Facebook is one of the “killer apps” of social networking. Like so many of the great Web 2.0 applications, Facebook wasn’t created by some huge software company. Mark Zuckerberg, now the 24-year-old C.E.O of Facebook, started it in his dorm room at Harvard (in 2004) and the site quickly amassed nine million users. Initially, Facebook was restricted to college students, or at least to those with a .edu E-mail domain. It competes with MySpace and has rapidly gained popularity, especially since the .edu requirement was dropped in
As is typical of Web 2.0, social networking is at the heart of Facebook. Users can join groups (networks) organized by city, workplace, school, or hobby – or you can start your own group. For example, there is a group called NICU Nurses with hundreds of Facebook users and a new group Erlanger Health System with only a few. It is simple to add friends and send them messages, and update your own personal profile. Many Facebook people add photos or videos as well.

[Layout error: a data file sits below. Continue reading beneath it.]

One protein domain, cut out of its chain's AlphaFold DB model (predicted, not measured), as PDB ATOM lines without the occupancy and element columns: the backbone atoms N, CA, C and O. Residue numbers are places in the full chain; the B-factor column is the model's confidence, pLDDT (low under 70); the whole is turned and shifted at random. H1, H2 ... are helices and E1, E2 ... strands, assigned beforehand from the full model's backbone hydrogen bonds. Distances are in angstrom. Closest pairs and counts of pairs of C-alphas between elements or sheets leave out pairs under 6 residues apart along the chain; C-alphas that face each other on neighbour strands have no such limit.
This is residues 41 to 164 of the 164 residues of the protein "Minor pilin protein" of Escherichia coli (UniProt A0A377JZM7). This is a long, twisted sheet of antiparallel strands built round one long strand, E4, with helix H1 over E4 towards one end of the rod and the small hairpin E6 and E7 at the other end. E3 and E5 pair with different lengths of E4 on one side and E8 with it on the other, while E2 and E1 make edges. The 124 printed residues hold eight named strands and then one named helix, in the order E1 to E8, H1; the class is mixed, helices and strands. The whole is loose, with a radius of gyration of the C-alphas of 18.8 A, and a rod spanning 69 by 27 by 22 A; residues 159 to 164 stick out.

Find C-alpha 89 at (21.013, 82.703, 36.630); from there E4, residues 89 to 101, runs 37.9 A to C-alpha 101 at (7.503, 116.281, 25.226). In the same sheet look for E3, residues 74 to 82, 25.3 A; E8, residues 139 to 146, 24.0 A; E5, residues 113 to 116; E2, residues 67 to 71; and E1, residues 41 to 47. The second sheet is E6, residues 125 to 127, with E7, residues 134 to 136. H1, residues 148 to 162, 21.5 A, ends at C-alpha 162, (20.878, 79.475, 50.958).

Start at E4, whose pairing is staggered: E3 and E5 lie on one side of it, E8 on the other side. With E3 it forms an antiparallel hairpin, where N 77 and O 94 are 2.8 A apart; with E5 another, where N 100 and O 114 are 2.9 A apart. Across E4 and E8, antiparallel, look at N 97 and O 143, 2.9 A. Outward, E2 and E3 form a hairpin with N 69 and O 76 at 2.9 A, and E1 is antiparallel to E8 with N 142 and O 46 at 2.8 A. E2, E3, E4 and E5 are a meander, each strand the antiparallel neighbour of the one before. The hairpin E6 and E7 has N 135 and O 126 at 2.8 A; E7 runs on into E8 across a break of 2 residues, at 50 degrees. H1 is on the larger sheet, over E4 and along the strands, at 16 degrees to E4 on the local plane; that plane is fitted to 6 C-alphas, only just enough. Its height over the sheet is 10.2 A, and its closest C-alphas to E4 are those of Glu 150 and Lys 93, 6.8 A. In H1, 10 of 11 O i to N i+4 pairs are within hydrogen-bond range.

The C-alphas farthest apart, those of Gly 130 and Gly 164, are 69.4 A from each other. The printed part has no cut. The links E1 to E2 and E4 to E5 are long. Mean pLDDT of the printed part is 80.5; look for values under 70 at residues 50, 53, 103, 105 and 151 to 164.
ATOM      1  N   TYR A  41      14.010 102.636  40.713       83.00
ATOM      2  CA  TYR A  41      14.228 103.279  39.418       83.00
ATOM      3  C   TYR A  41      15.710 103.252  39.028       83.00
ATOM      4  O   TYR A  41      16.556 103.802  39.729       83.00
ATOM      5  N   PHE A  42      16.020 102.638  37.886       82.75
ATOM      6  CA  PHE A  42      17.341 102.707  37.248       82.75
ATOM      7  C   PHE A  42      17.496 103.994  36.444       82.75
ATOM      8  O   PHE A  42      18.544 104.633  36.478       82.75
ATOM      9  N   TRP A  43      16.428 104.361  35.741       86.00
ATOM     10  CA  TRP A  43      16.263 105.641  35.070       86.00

Facebook underwent a major upgrade a few months ago. Long-time users were upset, but I really like the new features. The biggest change was with the News Feed, a built-in service that actively broadcasts changes in a user’s page to every one of his or her friends. The News Feed has been described as “like a social gazette from the 18th century” giving one a long list of up-to-the-minute stream of everything that’s going on about their friends, around the clock, all in one place.
Frankly, Facebook can be addicting. It can also border on annoying. However, I really feel like I have been in touch with many friends and relatives in a new way that has been a lot of fun. Interestingly enough, the biggest growth for Facebook is no longer among the young. Facebook has really caught on among boomers and others. If you sign up, you can “friend” me by searching for Lawrence G. Miller and then click on “add as friend.”